Introducing Environmental Humanities


“Respect for nature is the conscience of mind.”

Mustafa Kemal Atatürk


“Humanity and nonhumanity have always performed an intricate dance with each other.”

Jane Bennett


The burgeoning field of Environmental Humanities is a coalition of intersecting disciplines that address a wide range of environmental issues and the most urgent questions raised by global environmental challenges. It includes literary and cultural studies, visual and performing arts, music, history, philosophy, ethics, critical theory, media studies, and archeology. Scholars from across the humanities study the complex entanglements of humanity and nonhumanity, multispecies relations, climate change, plastic pollution, toxic embodiments, sustainability, environmental/species/climate justice issues, climate refugees, posthuman ecologies, the Anthropocene discourses, fossil-fuel economies, social policies and cultural influences on human perceptions and treatment of the earth. The field can be defined as an interdisciplinary research platform for collaborative partnerships. With the growing number of influential publications, conferences, workshops, seminars, and documentaries across the world, the field's main objective is to communicate the immediacy and impact of global environmental degradation. When scholars from the humanities, arts, social sciences, and natural sciences collaborate to investigate the interrelated social and ecological crises, they can catalyze greater environmental awareness, make a difference environmentally, and thus play a crucial role in problem-solving processes and show the ways in which humanity can change course.

One of these ways is re-storying the earth with new, ecologically oriented literary and cultural narratives that will be instrumental to change our ways of knowing and being in the world, to change the anthropocentric perceptions of the physical environments. Such a change would have important social and cultural ramifications, such as changing ecologically unsustainable social practices, policies, and cultural discourses. As ecocritic Summer Harrison expresses it in her article “Environmental Justice Storytelling:” “how we tell stories influences how we act in the world,” and “narratives affect how we understand environmental problems and solutions” (ISLE 24.3 [2017)]: 458, 459). Therefore, we need to cultivate our capacity to invent "new practices of imagination" (Haraway, Staying with the Trouble, 2016: 51). The new contemporary genre, known as climate change fiction (or Cli-Fi), for example, makes us rethink our cultural modes of imagining the relations between humans, other species, and the environments.

Environmental Humanities investigates how profoundly the social and the political are entangled in the natural, and how disturbingly the anthropocentric thought and set of attitudes continue to determine the current ways of relating to the earth. In order to change the way people perceive and treat the earth, environmental humanities scholars have been working hard to free knowledge structures from anthropocentric shackles, to rethink our being in the world and our relations to other species in ecologically responsible ways. Although experienced differently at regional scales, the global climate change, for example, is fueled daily with the anthropocentric mindset so closely allied with the fossil-fuel economies, and so are all the environmental problems we encounter: plastic pollution in landscapes and waterscapes, deforestation, wildfires, species extinction, soil degradation, drying lakes and rivers, and all forms of environmental injustices. In short, anthropocentrism feeds the social, ecological, and political processes of domination and exploitation, repression and oppression. To effectively step up on these environmental challenges, Environmental Humanities centers and programs in higher education around the world study the impacts of climate change and other environmental issues in the cultural imaginary. These centers and programs have been contributing effectively to finding sustainable solutions to a host of environmental problems, using transformative ideas from literary and cultural studies, arts, and philosophy.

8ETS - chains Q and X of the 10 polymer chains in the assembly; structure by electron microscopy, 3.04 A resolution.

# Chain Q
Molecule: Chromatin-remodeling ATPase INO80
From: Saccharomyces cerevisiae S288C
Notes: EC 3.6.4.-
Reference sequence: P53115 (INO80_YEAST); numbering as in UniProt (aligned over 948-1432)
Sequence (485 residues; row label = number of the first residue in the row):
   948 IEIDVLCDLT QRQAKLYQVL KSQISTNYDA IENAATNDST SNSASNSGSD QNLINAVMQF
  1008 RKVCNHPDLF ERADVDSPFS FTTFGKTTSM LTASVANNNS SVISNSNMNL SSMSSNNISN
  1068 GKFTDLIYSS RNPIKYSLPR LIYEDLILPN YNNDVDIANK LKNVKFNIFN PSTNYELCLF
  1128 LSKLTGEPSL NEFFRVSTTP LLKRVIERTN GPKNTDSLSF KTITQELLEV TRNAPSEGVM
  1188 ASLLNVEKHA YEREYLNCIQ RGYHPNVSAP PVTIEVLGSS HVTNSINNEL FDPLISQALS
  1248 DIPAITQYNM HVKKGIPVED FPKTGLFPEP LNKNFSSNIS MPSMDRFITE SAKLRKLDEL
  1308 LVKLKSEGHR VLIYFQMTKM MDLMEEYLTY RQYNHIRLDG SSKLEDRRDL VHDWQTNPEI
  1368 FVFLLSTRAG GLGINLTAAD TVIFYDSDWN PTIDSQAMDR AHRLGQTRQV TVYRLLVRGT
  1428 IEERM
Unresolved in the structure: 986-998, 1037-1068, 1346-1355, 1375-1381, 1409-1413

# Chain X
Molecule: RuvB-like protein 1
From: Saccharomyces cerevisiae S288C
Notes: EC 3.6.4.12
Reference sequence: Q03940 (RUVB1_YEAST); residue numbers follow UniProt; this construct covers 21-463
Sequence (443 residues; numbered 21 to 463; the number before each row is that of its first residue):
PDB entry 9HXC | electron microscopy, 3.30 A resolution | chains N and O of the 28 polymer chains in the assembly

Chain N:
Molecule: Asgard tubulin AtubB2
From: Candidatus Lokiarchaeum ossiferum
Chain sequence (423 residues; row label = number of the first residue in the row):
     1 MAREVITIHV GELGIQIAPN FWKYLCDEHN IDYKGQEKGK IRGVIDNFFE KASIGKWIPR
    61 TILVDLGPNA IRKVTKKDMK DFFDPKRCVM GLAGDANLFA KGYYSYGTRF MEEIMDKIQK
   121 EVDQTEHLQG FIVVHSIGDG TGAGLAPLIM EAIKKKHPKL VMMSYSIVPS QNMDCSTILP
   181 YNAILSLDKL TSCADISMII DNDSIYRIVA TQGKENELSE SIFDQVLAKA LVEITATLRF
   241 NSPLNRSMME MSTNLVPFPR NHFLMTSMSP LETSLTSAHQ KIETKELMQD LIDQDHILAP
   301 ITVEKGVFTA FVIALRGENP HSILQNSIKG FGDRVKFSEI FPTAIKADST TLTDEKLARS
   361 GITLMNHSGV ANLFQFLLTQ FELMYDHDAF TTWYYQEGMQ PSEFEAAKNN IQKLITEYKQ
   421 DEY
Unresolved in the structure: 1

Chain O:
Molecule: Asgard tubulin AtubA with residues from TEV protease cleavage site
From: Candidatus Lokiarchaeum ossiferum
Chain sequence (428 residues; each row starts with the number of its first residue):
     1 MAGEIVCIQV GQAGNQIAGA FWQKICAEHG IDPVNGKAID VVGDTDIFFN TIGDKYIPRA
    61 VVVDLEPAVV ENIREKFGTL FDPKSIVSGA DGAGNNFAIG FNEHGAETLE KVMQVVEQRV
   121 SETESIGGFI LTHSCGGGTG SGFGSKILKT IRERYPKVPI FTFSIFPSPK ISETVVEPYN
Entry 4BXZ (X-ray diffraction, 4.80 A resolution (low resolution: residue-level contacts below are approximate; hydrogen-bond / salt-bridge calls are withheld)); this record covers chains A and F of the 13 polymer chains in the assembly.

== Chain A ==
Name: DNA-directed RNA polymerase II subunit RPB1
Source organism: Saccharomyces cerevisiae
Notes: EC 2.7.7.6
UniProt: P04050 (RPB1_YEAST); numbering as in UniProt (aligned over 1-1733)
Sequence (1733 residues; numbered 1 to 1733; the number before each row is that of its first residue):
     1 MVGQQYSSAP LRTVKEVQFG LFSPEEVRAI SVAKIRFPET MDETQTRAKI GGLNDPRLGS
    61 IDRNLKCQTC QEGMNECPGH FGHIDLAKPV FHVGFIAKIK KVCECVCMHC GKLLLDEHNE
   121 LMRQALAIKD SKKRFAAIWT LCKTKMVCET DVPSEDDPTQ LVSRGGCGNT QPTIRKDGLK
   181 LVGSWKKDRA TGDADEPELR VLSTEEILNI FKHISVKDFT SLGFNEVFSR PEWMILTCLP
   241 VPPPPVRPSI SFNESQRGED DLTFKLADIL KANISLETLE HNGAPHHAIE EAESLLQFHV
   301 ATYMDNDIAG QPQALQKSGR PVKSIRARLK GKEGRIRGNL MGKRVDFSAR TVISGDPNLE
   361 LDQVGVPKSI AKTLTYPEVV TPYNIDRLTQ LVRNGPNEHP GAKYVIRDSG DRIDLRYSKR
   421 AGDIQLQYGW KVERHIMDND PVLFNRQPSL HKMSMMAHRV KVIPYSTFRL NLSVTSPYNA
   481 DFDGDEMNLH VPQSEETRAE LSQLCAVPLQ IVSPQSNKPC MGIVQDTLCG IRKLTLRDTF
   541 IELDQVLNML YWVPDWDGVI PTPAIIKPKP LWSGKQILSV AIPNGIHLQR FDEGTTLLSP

Environmental Humanities Center at Cappadocia University has joined this international consortium with the aim of spreading environmental awareness with ecologically oriented discourses in classrooms, conferences, seminars, and workshops both regionally and internationally. The Center supports the idea that collaboration is the key to resolve environmental challenges, and supports interdisciplinary research that advances knowledge about human-nonhuman relations in social, cultural, scientific, and historical contexts. In contesting anthropocentrism, spreading environmental awareness, developing ethical ways of addressing social and environmental complexities, and investing in ecologically oriented cultural discourses, we work on climate change, nature-cultures, human/nonhuman relations, toxicity, bodies, posthuman ecologies, the Anthropocene complexities, environmental/species/climate justice issues, global pollution, and a host of related matters within both a global and a national context. The goal of EHC at Cappadocia University is to foster ecologically oriented transdisciplinary research. Ecological threats know no borders or divisions and travel freely without any restrictions, so do our projects and ideas.


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